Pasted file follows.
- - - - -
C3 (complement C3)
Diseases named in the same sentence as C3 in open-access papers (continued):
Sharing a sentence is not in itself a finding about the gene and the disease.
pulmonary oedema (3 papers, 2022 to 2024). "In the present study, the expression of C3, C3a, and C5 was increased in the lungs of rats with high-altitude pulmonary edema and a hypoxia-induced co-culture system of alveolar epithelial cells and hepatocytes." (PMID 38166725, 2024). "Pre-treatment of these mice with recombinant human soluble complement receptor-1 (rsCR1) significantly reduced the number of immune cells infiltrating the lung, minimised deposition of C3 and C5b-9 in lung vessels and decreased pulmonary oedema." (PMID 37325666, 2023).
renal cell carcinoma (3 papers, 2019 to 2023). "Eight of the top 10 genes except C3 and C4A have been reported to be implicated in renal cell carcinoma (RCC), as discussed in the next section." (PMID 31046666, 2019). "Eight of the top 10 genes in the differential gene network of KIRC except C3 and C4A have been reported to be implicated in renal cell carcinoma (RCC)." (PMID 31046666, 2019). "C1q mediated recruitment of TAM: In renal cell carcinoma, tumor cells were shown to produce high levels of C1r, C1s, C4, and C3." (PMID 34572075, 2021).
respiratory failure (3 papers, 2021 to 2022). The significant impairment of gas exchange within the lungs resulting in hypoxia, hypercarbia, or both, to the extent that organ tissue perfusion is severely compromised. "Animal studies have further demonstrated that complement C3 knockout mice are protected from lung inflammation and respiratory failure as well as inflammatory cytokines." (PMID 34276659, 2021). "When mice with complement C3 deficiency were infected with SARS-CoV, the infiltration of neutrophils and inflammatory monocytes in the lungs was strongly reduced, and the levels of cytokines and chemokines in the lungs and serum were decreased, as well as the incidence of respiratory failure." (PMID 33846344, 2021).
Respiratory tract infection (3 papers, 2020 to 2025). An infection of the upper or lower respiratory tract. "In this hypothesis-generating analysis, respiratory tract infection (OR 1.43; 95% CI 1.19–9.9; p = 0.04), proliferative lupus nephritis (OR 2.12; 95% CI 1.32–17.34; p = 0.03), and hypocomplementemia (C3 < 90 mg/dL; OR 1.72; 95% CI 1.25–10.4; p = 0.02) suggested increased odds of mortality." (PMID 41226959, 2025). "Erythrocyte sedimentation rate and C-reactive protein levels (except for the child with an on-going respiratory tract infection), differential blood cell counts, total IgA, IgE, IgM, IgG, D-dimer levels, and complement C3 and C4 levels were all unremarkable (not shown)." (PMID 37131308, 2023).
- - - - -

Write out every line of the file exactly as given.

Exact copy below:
C3 (complement C3)
Diseases named in the same sentence as C3 in open-access papers (continued):
Sharing a sentence is not in itself a finding about the gene and the disease.
pulmonary oedema (3 papers, 2022 to 2024). "In the present study, the expression of C3, C3a, and C5 was increased in the lungs of rats with high-altitude pulmonary edema and a hypoxia-induced co-culture system of alveolar epithelial cells and hepatocytes." (PMID 38166725, 2024). "Pre-treatment of these mice with recombinant human soluble complement receptor-1 (rsCR1) significantly reduced the number of immune cells infiltrating the lung, minimised deposition of C3 and C5b-9 in lung vessels and decreased pulmonary oedema." (PMID 37325666, 2023).
renal cell carcinoma (3 papers, 2019 to 2023). "Eight of the top 10 genes except C3 and C4A have been reported to be implicated in renal cell carcinoma (RCC), as discussed in the next section." (PMID 31046666, 2019). "Eight of the top 10 genes in the differential gene network of KIRC except C3 and C4A have been reported to be implicated in renal cell carcinoma (RCC)." (PMID 31046666, 2019). "C1q mediated recruitment of TAM: In renal cell carcinoma, tumor cells were shown to produce high levels of C1r, C1s, C4, and C3." (PMID 34572075, 2021).
respiratory failure (3 papers, 2021 to 2022). The significant impairment of gas exchange within the lungs resulting in hypoxia, hypercarbia, or both, to the extent that organ tissue perfusion is severely compromised. "Animal studies have further demonstrated that complement C3 knockout mice are protected from lung inflammation and respiratory failure as well as inflammatory cytokines." (PMID 34276659, 2021). "When mice with complement C3 deficiency were infected with SARS-CoV, the infiltration of neutrophils and inflammatory monocytes in the lungs was strongly reduced, and the levels of cytokines and chemokines in the lungs and serum were decreased, as well as the incidence of respiratory failure." (PMID 33846344, 2021).
Respiratory tract infection (3 papers, 2020 to 2025). An infection of the upper or lower respiratory tract. "In this hypothesis-generating analysis, respiratory tract infection (OR 1.43; 95% CI 1.19–9.9; p = 0.04), proliferative lupus nephritis (OR 2.12; 95% CI 1.32–17.34; p = 0.03), and hypocomplementemia (C3 < 90 mg/dL; OR 1.72; 95% CI 1.25–10.4; p = 0.02) suggested increased odds of mortality." (PMID 41226959, 2025). "Erythrocyte sedimentation rate and C-reactive protein levels (except for the child with an on-going respiratory tract infection), differential blood cell counts, total IgA, IgE, IgM, IgG, D-dimer levels, and complement C3 and C4 levels were all unremarkable (not shown)." (PMID 37131308, 2023).